Welcome to All Sensors “Put the Pressure on Us” blog. This blog brings out pressure sensor aspects in a variety of applications inspired by headlines, consumer and industry requirements, market research, government activities, and you.


When subjected to sufficient pressure in a closed container, some gases become liquids at normal temperatures. Called liquified gases, common liquified gases include: anhydrous ammonia, chlorine, propane, nitrous oxide and carbon dioxide. Equilibrium inside the tank means that the contents exists in a liquid-vapor balance state. In contrast, some gases, called non-liquified gases, including oxygen, nitrogen, helium and argon, do not become liquid even at very high pressures. However, with lower temperatures as well as higher pressure, some gases, such as oxygen, can be converted to a liquid. The differences in these processes are used for scientific, industrial and commercial purposes. At or above its critical temperature, no amount of pressure will cause the gas to liquefy. The minimum pressure required to liquefy a gas at its critical temperature is called the critical pressure. When pressure is an essential part of the process, both the pressure and the temperature are controlled and monitored.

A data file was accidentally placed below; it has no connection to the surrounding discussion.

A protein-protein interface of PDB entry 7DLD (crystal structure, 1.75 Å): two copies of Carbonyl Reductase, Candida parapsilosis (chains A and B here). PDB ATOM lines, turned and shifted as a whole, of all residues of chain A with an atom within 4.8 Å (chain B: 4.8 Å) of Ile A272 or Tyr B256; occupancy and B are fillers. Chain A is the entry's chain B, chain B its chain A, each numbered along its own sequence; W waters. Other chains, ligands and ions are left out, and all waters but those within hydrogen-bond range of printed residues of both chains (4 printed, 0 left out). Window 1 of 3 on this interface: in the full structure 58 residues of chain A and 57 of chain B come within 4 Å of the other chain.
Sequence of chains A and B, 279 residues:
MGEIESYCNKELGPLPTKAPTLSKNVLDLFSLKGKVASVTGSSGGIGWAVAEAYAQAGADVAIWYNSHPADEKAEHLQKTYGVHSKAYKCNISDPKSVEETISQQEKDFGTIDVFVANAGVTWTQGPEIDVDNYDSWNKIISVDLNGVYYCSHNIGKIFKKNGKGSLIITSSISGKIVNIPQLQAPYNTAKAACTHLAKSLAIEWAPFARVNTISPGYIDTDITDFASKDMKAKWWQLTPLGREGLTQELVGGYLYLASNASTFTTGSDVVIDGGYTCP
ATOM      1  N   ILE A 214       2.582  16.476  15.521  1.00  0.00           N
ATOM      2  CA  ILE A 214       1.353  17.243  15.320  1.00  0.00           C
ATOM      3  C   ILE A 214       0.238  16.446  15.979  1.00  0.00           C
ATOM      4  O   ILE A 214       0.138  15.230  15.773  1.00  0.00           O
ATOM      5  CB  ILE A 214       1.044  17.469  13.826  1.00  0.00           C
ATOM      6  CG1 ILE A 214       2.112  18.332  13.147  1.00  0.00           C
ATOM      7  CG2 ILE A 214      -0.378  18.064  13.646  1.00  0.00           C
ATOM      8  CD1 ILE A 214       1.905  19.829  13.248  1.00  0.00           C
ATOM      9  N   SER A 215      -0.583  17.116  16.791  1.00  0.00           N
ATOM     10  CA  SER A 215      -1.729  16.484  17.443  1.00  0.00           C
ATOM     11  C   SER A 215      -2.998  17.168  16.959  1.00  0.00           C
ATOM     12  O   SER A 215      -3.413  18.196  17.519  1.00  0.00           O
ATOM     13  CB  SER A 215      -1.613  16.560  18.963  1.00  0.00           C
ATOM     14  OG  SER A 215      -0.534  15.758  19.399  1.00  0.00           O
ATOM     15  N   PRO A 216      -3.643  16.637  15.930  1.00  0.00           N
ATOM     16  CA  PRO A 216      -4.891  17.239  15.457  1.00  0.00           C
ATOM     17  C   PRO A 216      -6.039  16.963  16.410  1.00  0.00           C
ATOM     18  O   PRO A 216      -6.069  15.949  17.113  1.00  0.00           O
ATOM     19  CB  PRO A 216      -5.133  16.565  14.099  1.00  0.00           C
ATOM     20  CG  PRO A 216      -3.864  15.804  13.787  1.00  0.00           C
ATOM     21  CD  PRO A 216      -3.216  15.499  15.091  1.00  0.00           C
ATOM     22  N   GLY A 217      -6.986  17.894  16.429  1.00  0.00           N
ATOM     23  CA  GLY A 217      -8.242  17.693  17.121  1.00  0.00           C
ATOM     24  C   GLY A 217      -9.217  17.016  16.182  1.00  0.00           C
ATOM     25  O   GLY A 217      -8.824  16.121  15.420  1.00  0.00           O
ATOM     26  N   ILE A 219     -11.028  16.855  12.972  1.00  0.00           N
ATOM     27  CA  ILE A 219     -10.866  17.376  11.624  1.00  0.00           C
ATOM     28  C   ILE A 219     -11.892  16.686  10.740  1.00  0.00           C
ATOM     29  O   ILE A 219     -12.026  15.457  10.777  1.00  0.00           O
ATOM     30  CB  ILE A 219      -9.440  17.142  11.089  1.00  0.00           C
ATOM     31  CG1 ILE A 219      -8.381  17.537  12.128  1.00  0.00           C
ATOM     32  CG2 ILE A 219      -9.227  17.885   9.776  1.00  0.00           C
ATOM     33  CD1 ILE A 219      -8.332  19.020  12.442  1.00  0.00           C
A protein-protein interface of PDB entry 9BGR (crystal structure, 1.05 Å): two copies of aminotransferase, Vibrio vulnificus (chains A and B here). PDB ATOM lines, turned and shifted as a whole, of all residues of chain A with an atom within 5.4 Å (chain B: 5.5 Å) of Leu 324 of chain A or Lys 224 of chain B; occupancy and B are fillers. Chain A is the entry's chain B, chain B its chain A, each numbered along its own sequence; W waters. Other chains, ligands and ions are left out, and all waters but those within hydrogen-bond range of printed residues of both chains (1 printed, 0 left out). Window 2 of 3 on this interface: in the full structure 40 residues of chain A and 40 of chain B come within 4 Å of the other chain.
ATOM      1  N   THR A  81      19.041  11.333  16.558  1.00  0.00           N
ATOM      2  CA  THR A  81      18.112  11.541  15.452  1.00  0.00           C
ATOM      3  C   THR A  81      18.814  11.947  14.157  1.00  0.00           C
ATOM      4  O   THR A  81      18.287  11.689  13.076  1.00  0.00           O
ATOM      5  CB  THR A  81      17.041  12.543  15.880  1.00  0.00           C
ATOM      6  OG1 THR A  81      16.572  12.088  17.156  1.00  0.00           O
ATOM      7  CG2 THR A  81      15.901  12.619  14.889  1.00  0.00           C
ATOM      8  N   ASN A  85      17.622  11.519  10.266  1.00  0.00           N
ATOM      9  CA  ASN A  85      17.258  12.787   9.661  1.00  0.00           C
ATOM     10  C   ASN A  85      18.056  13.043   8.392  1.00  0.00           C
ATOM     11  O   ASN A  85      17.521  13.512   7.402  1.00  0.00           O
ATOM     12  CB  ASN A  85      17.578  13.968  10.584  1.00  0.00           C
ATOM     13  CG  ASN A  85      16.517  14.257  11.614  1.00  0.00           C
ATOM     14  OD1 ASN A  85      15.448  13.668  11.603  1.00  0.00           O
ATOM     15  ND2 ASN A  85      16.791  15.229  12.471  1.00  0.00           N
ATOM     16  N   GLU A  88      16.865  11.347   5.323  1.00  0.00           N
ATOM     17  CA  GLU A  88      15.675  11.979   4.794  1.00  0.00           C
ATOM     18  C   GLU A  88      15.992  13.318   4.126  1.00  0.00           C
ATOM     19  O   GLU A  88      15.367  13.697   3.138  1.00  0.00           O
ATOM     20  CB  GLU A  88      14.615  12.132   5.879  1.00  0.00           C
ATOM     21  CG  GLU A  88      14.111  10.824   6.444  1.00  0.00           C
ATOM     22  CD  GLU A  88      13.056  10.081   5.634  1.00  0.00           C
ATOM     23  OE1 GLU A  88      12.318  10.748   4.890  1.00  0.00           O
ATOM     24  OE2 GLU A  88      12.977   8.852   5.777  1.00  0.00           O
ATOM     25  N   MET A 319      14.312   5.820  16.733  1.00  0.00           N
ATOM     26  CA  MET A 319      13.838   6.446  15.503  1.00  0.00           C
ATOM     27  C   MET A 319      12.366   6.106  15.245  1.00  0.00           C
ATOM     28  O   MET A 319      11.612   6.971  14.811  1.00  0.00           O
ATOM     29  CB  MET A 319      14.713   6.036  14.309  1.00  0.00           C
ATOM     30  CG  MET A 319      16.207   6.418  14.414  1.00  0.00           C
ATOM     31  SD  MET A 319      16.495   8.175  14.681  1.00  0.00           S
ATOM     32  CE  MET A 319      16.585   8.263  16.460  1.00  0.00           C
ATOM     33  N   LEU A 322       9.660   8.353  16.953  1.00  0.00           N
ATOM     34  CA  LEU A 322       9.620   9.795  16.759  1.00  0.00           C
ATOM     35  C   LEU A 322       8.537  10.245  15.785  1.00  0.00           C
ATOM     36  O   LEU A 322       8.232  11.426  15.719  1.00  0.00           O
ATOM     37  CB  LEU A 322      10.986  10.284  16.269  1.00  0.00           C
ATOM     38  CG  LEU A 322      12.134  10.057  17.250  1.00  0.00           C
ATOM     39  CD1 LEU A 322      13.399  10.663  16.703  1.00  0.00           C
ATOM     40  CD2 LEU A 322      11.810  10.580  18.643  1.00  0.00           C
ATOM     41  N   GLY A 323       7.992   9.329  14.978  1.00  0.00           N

Carbon dioxide pressure-temperature phase diagram

Carbon dioxide pressure-temperature phase diagram. Source: Wikipedia.

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